How to conduct the Pesach Seder
The Pesach Seder is often cited as the model of the quintessential educational experience as envisioned by our sages. It is interactive and stimulates all of our senses to create a profound impact on our core identities. A close look, however, reveals that the way it is currently practiced, and more significantly, the way we prepare our students for it, may actually rob it of a substantive portion of its designed effect.
The Mishnah records the order of the seider:
“…They pour him a second cup [of wine] and here the son asks of his father. If the son has not [enough] understanding, his father instructs him [to ask]: ‘Why is this night different from all nights?”
The continuation of the Mishnaic description states that the father should teach his child according to the child’s ability to understand and suggests that the teaching begins with an exploration of how bad things were before they got better.
Finally, the Mishnah says, “He begins with the disgrace then concludes with the glory. Afterward, he expounds from: ‘The Aramean sought to disgrace my father,’” until he ends the whole portion.
Let us consider what preparation this child had for this event. Was the child trained in advance to memorize a series of questions he would perform for the assembled? Apparently not, as the Mishnah seems to suggest that the questions are spontaneous. In fact, there is no fixed text for the questions the child asks, only for the father whose child has failed to notice the changes at the table…
The author suggests the following:
“Creating a contemporary educational program for the seider needs to focus on the parents as much as on the children, restoring the parent’s role as a key transmitter of an oral tradition, and should account for the essentially non-text component of the evening. In the younger grades, model siddurim should be held for parents, and not their children. Educational packets should present parents with the tools for leading a seider which positions the children at the center of an inquisitive process directed by the parents; as their children grow, parents need to be taught how to encourage their children to ask more substantive questions.”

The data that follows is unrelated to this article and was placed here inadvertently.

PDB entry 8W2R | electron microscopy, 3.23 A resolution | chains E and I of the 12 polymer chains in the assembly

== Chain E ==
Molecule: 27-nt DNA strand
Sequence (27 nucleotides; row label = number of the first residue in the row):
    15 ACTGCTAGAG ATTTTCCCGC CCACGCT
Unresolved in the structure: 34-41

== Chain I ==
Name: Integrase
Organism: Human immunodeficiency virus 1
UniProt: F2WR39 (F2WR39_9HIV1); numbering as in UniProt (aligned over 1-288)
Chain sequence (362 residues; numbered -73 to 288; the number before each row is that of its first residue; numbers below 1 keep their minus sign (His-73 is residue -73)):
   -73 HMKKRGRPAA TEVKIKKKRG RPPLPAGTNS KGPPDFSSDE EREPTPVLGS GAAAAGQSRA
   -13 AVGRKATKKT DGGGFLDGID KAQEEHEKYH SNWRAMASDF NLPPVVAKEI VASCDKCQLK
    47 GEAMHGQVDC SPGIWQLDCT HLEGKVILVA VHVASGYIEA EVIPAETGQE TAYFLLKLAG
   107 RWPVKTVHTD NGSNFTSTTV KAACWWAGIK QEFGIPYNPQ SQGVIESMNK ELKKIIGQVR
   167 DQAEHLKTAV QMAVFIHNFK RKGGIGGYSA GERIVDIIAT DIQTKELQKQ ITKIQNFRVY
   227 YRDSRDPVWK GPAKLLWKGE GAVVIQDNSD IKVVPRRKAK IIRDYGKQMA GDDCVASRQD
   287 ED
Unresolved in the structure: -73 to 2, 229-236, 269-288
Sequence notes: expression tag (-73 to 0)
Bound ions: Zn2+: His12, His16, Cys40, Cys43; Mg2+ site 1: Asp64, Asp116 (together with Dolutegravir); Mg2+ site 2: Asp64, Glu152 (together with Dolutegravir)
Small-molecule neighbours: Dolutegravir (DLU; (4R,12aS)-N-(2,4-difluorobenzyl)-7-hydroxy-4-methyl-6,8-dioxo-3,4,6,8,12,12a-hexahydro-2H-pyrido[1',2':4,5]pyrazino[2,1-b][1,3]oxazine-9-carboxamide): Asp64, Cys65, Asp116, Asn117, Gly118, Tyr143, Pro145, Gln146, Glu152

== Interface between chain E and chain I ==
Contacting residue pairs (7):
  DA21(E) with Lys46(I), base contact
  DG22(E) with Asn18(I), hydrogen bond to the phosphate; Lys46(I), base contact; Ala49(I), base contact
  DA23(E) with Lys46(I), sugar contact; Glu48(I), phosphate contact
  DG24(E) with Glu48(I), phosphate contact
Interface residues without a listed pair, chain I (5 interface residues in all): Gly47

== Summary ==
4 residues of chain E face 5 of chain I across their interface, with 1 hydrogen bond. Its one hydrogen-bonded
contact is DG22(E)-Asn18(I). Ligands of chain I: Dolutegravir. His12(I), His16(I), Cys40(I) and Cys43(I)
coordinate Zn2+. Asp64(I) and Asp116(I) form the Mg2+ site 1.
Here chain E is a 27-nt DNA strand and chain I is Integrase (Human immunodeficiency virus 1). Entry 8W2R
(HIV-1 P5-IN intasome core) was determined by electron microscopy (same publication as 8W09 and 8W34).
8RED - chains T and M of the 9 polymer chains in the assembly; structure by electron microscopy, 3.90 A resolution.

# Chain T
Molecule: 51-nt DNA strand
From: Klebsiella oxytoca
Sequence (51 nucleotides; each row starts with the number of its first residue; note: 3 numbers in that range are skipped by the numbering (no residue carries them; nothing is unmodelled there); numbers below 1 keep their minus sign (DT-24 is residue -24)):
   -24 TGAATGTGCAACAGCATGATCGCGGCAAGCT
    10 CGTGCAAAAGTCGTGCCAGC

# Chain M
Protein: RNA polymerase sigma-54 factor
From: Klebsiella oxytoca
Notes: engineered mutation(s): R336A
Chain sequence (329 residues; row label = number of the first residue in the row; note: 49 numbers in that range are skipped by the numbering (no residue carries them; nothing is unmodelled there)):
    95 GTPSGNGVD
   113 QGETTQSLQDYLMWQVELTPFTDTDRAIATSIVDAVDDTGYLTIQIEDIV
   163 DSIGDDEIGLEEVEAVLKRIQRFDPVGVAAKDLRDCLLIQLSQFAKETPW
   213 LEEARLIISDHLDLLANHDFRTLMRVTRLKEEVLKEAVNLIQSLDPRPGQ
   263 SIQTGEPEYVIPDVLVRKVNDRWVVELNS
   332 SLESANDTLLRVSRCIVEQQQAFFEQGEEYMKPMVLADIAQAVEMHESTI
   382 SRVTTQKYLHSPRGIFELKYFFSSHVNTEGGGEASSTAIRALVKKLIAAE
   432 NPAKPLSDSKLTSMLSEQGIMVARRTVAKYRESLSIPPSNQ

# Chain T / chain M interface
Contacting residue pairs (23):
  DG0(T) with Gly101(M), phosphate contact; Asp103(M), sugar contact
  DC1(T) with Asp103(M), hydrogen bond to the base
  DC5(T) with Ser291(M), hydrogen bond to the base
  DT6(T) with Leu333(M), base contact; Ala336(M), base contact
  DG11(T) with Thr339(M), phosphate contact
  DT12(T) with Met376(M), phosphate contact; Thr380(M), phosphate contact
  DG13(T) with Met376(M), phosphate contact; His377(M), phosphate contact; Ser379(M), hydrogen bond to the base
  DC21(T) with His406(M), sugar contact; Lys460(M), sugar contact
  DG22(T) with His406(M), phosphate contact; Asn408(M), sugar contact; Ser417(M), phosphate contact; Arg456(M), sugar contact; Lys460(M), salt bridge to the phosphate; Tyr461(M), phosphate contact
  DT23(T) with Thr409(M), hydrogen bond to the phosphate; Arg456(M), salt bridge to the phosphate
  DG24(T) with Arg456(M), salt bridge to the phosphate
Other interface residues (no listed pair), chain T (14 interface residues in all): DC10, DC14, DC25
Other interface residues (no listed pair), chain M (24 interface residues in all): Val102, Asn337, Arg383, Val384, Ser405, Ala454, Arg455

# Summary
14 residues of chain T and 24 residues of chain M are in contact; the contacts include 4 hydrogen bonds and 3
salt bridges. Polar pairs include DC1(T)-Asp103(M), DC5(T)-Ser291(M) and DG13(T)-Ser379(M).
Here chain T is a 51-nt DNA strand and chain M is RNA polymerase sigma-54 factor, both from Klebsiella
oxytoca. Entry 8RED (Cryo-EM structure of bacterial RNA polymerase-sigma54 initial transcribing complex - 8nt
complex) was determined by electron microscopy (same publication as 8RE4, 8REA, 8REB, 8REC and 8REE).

Here is a story of how one Gadol conducted his Pesach Seider:
Rav Shimon Schwab says, “From my earliest youth, I remember that the children would ask each other on the first morning of Pesach, ‘How long did your Seider last?’ This was true in my youth and it is still the case today.
If the children were to ask me this now, I would answer them, ‘I made sure to eat the afikoman before Chatzos (midnight).’ According to some poskim, even the recitation of Hallel should be completed before chatzos. I must point out that the present – day practice which all the children read from their sheets which they received in schools is not exactly in accordance with the mitzvah of, ‘You shall tell to your children,’ etc.
The children have started a new mitzvah of, ‘You shall teach your father and mother,’ which makes it extremely difficult to reach the mitzvah of achilas matzah – and certainly the afikoman – before chatzos.
Rather than discourage the children from actively participating, they should keep their remarks brief so that the father or another leader of the Seider, can read the text of the Haggadah and explain the nissim of yetzias Mitzrayim. However, the children should be encouraged to say their divrei Torah during the meal (i.e. shulchan orech), if there is time or otherwise, during the daytime meals of Yom Tov.
On Seider night it’s a mitzvas asei d’Oreisa to retell to one’s children the events surrounding yetzias Mitzrayim… The saying of so-called “gute vertluch,” good, short pieces of Torah, is very nice, but if these are not details of the narrative of yetzias Mitzrayim – or its meaning and message – they are not a part of this mitzvah. On Seider night, children are encouraged to ask any question relevant to yetzias Mitzrayim and the father has a special mitzvah d’Oreisa to respond to these questions and tell his children about the miracles HaKadosh Baruch Hu did for us…”
With Hashem’s help, may we merit to fulfill the mitzvah of recounting the story of the Exodus in the proper fashion.
Dedicated in memory of Dovid Pinchas Ben Moshe Aharon, Malka Devora Sima bas Meir Nosson, Esther Perel bas R’ Shlomo, Miriam bas Zelig Shaul, Menachem ben Shimon, Menachem ben Zev, Avraham Yosef ben Meir Dovid, Zushe Yosef ben Shmuel Tzvi, Dovid Tzvi ben Yosef Yochanan, Kayla Rus bas Bunim Tuvia, Dovid ben Uri HaLevi, Dovid Avraham ben Chiya Kehos, Yosef ben Moshe HaLevi, Tuvyah Shlomo ben Naftali Tzvi HaKohein, Altah Soshah Devorah bas Aryeh Leibush, Mashah Tzivyah bas R’ Shlomo Zalman and all the other departed souls of our nation.
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